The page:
Where Does Bruce Jenner Stand in Trans History?

At the time that this article was written, Bruce Jenner has not indicated any desire to change his gender pronouns or name, and so we will be using his birth name and male pronouns.

Unless you’ve been avoiding literally any media outlet for the past month, you’ve definitely heard about, and probably watched, the interview that Bruce Jenner did with Diane Sawyer. Within the first few minutes of the two hour interview, Jenner confirmed that he identified as a woman and would be presenting as such after the interview and onward. He also confirmed that he would undergo gender-confirmation surgery in order to change his gender legally to female, the process of which will be covered this summer in an E! docu-series.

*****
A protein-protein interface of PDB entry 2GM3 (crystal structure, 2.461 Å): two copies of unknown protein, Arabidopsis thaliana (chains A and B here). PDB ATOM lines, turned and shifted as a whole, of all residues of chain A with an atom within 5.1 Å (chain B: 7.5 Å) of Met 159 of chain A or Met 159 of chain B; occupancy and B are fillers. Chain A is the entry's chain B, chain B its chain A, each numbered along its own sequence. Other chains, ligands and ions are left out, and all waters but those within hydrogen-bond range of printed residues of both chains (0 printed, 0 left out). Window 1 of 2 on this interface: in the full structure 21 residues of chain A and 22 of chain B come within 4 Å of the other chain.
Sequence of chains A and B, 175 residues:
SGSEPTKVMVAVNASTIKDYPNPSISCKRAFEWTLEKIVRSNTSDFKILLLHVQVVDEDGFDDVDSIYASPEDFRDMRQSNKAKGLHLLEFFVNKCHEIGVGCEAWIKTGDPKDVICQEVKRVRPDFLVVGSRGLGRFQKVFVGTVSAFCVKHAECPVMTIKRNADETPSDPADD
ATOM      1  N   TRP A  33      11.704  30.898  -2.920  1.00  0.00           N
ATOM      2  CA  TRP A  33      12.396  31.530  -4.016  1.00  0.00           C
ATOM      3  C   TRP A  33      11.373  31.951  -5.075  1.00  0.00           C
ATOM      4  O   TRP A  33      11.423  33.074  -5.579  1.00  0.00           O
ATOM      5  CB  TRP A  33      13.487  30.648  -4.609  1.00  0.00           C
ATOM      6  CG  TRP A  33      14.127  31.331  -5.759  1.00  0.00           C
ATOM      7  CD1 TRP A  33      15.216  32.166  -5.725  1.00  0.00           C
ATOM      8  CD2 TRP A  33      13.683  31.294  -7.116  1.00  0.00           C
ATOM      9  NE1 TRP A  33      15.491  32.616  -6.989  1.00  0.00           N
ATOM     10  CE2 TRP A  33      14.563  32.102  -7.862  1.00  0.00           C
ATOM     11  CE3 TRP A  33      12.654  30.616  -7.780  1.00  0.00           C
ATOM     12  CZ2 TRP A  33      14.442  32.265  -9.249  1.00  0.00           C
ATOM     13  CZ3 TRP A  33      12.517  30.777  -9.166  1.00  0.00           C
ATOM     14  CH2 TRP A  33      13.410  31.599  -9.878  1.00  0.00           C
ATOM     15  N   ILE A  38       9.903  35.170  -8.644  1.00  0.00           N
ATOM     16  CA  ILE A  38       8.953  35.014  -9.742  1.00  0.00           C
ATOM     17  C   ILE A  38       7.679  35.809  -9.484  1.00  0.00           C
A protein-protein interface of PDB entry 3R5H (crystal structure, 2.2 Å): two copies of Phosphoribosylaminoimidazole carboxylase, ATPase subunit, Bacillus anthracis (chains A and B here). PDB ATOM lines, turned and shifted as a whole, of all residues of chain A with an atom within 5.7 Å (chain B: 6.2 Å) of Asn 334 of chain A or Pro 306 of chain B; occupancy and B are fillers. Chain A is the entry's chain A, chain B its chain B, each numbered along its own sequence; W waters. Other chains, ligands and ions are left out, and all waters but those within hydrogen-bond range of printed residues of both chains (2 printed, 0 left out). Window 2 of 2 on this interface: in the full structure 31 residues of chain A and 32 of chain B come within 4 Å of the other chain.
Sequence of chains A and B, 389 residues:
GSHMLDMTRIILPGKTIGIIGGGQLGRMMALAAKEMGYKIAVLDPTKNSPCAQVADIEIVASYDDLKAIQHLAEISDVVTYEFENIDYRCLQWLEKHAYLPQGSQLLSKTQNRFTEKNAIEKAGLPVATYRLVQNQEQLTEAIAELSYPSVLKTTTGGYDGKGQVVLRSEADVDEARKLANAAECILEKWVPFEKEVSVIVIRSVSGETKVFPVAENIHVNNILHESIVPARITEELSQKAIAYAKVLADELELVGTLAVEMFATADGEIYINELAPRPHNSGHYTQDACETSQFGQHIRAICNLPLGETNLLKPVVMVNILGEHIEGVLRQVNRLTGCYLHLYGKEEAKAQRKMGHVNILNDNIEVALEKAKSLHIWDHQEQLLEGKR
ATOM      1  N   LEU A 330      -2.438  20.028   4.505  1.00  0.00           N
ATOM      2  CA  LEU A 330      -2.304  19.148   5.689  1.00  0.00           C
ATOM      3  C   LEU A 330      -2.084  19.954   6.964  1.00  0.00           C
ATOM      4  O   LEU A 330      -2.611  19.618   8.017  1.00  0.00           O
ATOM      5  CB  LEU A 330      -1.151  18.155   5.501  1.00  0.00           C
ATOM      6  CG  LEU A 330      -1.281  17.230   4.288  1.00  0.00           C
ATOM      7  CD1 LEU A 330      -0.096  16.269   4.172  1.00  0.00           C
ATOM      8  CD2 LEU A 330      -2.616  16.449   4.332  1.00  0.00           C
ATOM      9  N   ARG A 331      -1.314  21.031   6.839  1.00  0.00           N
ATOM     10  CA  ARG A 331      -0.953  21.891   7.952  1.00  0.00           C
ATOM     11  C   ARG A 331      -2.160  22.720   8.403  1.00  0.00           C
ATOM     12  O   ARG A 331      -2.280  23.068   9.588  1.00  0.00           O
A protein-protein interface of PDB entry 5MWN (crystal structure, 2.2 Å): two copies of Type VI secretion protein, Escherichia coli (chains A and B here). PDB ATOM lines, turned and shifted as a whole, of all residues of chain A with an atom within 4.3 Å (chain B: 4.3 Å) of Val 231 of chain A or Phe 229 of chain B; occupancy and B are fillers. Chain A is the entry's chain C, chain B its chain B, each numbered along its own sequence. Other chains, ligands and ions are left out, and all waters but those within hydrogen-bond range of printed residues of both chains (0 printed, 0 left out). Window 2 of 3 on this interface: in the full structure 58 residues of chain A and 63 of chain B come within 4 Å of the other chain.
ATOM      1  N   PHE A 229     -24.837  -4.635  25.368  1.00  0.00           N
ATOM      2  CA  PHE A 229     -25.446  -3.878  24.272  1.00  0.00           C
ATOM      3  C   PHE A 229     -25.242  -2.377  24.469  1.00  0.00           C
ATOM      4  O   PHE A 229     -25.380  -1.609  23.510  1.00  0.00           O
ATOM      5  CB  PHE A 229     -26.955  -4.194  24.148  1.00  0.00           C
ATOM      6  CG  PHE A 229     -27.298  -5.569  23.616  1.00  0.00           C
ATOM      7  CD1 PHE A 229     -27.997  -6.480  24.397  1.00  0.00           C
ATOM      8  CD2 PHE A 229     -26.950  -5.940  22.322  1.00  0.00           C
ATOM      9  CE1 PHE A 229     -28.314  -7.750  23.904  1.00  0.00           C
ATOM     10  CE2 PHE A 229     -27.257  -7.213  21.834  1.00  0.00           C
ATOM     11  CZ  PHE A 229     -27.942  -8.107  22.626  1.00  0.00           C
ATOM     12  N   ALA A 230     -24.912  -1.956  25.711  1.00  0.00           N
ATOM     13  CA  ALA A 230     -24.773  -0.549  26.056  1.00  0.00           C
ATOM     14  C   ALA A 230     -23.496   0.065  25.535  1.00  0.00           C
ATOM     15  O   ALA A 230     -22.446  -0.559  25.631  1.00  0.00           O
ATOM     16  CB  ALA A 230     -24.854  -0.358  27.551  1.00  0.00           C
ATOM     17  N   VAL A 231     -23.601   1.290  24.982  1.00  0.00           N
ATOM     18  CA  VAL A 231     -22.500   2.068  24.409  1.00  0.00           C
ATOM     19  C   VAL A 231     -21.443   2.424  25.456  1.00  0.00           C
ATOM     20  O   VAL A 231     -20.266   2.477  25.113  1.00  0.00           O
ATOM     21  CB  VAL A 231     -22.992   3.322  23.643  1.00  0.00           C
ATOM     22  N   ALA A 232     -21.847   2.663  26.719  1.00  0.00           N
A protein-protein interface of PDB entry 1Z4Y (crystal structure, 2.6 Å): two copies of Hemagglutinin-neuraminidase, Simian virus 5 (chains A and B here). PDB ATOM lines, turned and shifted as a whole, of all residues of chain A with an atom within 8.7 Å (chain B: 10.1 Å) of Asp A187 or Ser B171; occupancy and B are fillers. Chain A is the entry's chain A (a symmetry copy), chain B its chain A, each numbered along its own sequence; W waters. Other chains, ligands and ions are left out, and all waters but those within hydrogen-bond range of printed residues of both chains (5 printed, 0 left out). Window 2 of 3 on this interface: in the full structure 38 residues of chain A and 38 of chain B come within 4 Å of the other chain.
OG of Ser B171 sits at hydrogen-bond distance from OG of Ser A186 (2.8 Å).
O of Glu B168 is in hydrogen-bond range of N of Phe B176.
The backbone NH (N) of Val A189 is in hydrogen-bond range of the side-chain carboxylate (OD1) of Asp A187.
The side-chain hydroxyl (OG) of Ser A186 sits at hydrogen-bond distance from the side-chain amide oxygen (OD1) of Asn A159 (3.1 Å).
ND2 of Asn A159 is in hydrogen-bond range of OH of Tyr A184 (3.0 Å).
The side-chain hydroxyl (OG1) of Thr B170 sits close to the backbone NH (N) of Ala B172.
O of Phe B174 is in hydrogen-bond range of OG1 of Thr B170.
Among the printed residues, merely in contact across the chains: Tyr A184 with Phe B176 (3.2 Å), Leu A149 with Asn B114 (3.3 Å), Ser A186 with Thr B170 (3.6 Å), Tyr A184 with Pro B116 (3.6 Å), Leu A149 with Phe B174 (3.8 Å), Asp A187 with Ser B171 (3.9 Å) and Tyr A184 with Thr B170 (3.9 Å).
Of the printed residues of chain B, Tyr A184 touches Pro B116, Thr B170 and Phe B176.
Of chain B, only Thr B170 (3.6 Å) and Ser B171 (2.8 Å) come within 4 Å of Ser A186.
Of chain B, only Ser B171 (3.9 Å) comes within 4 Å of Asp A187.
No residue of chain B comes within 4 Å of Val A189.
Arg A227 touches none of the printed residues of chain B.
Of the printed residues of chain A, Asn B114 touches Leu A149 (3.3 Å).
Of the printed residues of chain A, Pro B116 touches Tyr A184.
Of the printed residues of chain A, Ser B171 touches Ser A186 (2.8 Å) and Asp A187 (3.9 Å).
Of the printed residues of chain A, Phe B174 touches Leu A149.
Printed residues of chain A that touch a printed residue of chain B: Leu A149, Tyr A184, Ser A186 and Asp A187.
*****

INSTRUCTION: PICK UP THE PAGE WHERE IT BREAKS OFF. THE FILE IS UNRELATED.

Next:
There have been many mixed reactions coming from everywhere, in and out of the trans community. Diane Sawyer herself immediately addressed the suspicion that Jenner is just drumming up for media attention for the Kardashians, to which Jenner responded, “Diane, do you have any idea what I’ve been through all my life? And they’re going to say I’m doing this for publicity, for a show?” On top of that, many people are citing this cultural moment as a great step for trans visibility. Laverne Cox, Orange is the New Black star and huge advocate for the trans community, was asked about her thoughts on the interview and spoke of the importance of visibility, “I think a lot of people tuned in expecting to see a spectacle and they saw a beautiful human being — a person who’s a parent who cares deeply about their family and what my visibility over the past year has taught me is that visibility does matter, it can save lives…” Having role models in media for trans people to look up to has been huge in supporting the community socially.